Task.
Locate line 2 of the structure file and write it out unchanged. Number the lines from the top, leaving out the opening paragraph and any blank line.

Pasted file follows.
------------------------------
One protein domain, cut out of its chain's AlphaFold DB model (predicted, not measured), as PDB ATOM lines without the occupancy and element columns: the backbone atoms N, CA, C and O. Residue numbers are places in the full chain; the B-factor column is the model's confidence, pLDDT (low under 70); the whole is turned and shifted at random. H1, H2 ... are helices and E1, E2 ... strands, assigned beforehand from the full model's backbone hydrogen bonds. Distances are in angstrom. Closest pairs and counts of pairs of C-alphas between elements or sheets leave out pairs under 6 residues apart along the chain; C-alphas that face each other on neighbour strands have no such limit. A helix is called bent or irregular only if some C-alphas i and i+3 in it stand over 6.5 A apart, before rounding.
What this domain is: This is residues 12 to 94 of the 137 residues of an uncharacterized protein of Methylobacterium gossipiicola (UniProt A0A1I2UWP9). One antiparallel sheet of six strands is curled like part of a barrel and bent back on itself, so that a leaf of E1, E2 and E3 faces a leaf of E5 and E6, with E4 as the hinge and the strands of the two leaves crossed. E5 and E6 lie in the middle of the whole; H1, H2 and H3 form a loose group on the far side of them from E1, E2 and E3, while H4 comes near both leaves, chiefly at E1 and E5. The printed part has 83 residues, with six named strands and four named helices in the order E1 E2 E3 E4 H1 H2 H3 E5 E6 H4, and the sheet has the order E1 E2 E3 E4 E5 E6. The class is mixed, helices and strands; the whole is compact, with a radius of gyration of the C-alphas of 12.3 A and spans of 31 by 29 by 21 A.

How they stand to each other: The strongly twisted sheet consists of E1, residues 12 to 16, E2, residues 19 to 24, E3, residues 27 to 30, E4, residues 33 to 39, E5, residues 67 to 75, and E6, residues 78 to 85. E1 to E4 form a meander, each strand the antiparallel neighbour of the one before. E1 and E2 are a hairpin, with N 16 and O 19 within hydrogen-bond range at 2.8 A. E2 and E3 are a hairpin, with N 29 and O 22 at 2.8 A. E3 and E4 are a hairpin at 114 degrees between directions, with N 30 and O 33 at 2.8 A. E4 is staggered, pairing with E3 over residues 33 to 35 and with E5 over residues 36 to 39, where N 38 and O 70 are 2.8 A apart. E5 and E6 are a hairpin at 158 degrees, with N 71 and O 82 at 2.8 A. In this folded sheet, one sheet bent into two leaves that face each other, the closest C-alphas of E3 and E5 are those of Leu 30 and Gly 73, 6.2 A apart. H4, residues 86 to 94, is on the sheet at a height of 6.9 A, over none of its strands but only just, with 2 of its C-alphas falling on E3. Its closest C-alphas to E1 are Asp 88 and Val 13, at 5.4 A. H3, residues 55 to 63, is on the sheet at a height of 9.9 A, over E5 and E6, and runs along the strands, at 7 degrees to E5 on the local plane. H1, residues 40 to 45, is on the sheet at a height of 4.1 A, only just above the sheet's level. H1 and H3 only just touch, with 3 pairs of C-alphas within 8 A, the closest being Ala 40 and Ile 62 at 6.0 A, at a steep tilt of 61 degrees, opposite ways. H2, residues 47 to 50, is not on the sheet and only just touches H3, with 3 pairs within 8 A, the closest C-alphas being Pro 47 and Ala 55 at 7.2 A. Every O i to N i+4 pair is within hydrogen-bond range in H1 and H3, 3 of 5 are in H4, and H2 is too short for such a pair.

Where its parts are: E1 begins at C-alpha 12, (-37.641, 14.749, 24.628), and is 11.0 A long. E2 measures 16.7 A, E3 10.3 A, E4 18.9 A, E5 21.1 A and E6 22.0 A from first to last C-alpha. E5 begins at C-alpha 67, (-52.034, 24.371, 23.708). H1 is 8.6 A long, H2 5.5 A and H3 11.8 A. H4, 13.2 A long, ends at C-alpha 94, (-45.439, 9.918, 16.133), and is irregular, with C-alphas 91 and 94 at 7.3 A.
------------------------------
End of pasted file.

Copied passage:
How they stand to each other: The strongly twisted sheet consists of E1, residues 12 to 16, E2, residues 19 to 24, E3, residues 27 to 30, E4, residues 33 to 39, E5, residues 67 to 75, and E6, residues 78 to 85. E1 to E4 form a meander, each strand the antiparallel neighbour of the one before. E1 and E2 are a hairpin, with N 16 and O 19 within hydrogen-bond range at 2.8 A. E2 and E3 are a hairpin, with N 29 and O 22 at 2.8 A. E3 and E4 are a hairpin at 114 degrees between directions, with N 30 and O 33 at 2.8 A. E4 is staggered, pairing with E3 over residues 33 to 35 and with E5 over residues 36 to 39, where N 38 and O 70 are 2.8 A apart. E5 and E6 are a hairpin at 158 degrees, with N 71 and O 82 at 2.8 A. In this folded sheet, one sheet bent into two leaves that face each other, the closest C-alphas of E3 and E5 are those of Leu 30 and Gly 73, 6.2 A apart. H4, residues 86 to 94, is on the sheet at a height of 6.9 A, over none of its strands but only just, with 2 of its C-alphas falling on E3. Its closest C-alphas to E1 are Asp 88 and Val 13, at 5.4 A. H3, residues 55 to 63, is on the sheet at a height of 9.9 A, over E5 and E6, and runs along the strands, at 7 degrees to E5 on the local plane. H1, residues 40 to 45, is on the sheet at a height of 4.1 A, only just above the sheet's level. H1 and H3 only just touch, with 3 pairs of C-alphas within 8 A, the closest being Ala 40 and Ile 62 at 6.0 A, at a steep tilt of 61 degrees, opposite ways. H2, residues 47 to 50, is not on the sheet and only just touches H3, with 3 pairs within 8 A, the closest C-alphas being Pro 47 and Ala 55 at 7.2 A. Every O i to N i+4 pair is within hydrogen-bond range in H1 and H3, 3 of 5 are in H4, and H2 is too short for such a pair.